National survey on wheat and barley head scab
This spring, about 16,500 wheat and barley growers in 17 states (450 in Arkansas) will receive a questionnaire on Fusarium head blight (scab) from the National Agricultural Statistics Service (NASS). Scab is a fungal disease that infects the heads of small grain plants. It can be severely
Continue reading Wheat Growers Encouraged to Respond to National Survey on Wheat Scab
Fusarium head blight or scab disease of wheat has been a minor problem in Arkansas since 1991 when scab contributed to the record low state average yield of 22 bushels / acre. Given that there are more than one million acres of corn and sorghum in Arkansas this year, a significant portion this fall’s wheat
Continue reading Wheat after corn or sorghum leads to higher risk for scab
Wheat south of I-40 is mostly past flowering and beyond the most susceptible growth stage for infection. Although some wheat in northeast Arkansas is still at the critical flowering stage, the risk for scab is forecast to be low based on weather variables. There does not appear to be a need for a fungicide application
Continue reading Low risk for Fusarium head blight (scab) in wheat
Stripe rust is still increasing on susceptible varieties at locations where it blew in during the spring. The most susceptible varieties are Arcadia, Progeny 117, Progeny 185, and USG 3993. Except for a few fields, stripe rust does not appear to be having a significant impact on yield because of adult-plant resistance and one or
Continue reading Wheat disease update – May 3, 2013
The black fruiting bodies associated with stripe rust lesions are telia of the stripe rust fungus and signal and end of the stripe rust epidemic.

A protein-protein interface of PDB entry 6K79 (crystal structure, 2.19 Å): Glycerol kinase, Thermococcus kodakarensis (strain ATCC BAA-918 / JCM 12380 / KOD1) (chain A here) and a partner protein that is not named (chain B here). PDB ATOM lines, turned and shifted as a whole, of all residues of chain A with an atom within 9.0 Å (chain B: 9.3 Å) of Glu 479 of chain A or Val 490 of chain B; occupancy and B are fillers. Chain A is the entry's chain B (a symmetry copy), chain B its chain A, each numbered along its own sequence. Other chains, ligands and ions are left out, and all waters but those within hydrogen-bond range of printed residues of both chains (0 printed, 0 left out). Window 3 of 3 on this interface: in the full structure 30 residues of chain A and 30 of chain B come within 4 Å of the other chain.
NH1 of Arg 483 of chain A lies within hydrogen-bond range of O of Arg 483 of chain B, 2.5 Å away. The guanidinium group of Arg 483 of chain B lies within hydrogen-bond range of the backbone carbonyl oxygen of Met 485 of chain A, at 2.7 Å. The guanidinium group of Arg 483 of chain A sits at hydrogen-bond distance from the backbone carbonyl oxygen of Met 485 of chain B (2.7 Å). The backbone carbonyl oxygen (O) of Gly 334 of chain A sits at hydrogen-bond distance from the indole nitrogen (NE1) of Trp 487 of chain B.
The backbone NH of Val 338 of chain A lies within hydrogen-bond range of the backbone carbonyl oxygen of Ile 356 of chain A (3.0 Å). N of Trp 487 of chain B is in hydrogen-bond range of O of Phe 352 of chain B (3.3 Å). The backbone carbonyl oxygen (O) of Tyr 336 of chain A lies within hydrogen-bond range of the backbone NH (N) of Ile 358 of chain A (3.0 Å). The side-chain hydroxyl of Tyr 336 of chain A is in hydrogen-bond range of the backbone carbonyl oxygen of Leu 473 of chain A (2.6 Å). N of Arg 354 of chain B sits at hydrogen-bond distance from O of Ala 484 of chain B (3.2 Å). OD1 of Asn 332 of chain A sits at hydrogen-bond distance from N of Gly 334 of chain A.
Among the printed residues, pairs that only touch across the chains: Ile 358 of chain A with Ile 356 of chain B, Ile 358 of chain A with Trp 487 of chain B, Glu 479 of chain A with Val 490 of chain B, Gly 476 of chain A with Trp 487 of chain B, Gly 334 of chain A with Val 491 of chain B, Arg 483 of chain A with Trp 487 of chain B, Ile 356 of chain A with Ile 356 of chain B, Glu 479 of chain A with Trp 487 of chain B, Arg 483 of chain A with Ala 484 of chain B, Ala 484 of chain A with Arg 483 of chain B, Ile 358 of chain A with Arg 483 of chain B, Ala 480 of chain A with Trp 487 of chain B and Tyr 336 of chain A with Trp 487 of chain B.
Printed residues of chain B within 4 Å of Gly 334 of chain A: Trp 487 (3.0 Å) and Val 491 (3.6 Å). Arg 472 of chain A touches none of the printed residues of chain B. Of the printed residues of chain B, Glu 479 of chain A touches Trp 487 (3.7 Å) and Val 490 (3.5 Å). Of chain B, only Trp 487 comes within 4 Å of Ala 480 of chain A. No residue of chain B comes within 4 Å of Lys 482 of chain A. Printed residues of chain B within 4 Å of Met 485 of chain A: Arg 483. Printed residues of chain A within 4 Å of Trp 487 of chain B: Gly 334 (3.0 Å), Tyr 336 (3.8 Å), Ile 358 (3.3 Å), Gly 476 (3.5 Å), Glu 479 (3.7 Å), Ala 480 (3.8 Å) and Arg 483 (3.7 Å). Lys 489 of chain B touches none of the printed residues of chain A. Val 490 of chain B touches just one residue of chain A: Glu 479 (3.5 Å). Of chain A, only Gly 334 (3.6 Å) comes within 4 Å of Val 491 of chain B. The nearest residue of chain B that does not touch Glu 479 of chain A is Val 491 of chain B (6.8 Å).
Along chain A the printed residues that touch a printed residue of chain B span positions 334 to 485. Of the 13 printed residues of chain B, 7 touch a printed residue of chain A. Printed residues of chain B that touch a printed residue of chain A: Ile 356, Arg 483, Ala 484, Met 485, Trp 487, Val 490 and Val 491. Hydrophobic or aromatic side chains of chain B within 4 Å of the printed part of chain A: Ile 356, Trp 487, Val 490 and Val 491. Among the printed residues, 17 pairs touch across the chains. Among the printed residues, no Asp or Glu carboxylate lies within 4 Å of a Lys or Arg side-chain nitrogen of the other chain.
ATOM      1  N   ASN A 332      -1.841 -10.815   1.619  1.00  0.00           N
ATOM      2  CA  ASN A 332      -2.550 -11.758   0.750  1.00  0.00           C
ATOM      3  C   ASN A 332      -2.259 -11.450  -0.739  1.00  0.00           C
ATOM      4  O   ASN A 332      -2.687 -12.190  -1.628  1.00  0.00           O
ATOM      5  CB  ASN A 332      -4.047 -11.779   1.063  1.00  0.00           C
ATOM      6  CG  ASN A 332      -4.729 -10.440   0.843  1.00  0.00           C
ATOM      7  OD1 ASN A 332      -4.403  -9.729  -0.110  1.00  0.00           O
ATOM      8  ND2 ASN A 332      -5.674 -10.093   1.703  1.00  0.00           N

I evaluated plots near Kibler, Rohwer, and Mariana on 24-25 April. At Kibler, maturities ranged from early boot to flowering, and only low levels of leaf blotch were found on
Continue reading Wheat Disease Update, 26 April 2013
Unlike last week’s report that was based on emails and phone calls, this report is based on observations in plots at Rohwer, Keiser and Newport and fields along the way.
Stripe rust was serious only in areas where it overwintered on varieties with low levels of adult-plant resistance and either no fungicide was applied
Continue reading Wheat Disease Update, 18 April 2013
Based on observations from plots at the Rohwer Experiment Station in Desha County, Beretta, Ricochet and Progeny 185 were the most susceptible varieties to stripe rust and had hot spots with numerous infected leaves. Scattered leaves with stripe rust were found on 26R20, Arcadia, Coker 9553, Harrison, Progeny 308, and Terral 8861.
In previous years,
Continue reading Update on wheat stripe rust, March 15
The plants in the picture below were from one of the stripe rust hot spots found in a Lonoke County wheat field in December. The plants were dug up on January 9 and placed in a growth chamber for 2 weeks at a cool temperature favorable for stripe rust. The lower leaves that had stripe
Continue reading Decision time near for early-season stripe rust management
Brent Griffin, Extension Agent in Prairie County, found at least four hot spots of stripe rust on his family’s farm in northern Lonoke County on December 19, 2012. This beats the record set last January by about one month. The hot spots are now about 3 feet in diameter and are on an unknown variety
Continue reading Another record for earliest wheat stripe rust